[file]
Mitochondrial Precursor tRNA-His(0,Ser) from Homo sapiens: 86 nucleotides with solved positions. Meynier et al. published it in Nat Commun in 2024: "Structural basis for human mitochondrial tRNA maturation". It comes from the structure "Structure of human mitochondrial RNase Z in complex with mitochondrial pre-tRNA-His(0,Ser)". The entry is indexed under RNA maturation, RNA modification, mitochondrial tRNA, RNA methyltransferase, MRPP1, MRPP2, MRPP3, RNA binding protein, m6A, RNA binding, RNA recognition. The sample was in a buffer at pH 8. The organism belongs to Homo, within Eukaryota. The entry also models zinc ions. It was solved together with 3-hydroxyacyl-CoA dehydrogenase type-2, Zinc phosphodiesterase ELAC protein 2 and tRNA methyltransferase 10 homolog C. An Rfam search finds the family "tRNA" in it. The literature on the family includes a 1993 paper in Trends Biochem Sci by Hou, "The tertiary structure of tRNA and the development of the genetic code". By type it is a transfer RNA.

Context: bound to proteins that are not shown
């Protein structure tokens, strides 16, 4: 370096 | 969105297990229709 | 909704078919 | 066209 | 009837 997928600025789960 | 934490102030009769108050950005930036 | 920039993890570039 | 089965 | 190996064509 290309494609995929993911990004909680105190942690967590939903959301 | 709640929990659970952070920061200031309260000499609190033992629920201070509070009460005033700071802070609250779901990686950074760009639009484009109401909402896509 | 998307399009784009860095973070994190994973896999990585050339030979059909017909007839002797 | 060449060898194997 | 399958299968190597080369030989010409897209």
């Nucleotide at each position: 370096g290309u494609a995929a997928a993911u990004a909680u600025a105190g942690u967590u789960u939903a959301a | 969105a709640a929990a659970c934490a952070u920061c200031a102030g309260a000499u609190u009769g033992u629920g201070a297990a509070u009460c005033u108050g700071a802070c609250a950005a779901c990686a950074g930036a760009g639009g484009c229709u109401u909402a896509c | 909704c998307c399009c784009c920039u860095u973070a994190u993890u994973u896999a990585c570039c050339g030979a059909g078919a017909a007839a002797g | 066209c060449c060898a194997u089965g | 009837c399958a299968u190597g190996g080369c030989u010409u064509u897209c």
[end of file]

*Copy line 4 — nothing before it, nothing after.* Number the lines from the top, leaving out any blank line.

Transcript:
């Nucleotide at each position: 370096g290309u494609a995929a997928a993911u990004a909680u600025a105190g942690u967590u789960u939903a959301a | 969105a709640a929990a659970c934490a952070u920061c200031a102030g309260a000499u609190u009769g033992u629920g201070a297990a509070u009460c005033u108050g700071a802070c609250a950005a779901c990686a950074g930036a760009g639009g484009c229709u109401u909402a896509c | 909704c998307c399009c784009c920039u860095u973070a994190u993890u994973u896999a990585c570039c050339g030979a059909g078919a017909a007839a002797g | 066209c060449c060898a194997u089965g | 009837c399958a299968u190597g190996g080369c030989u010409u064509u897209c």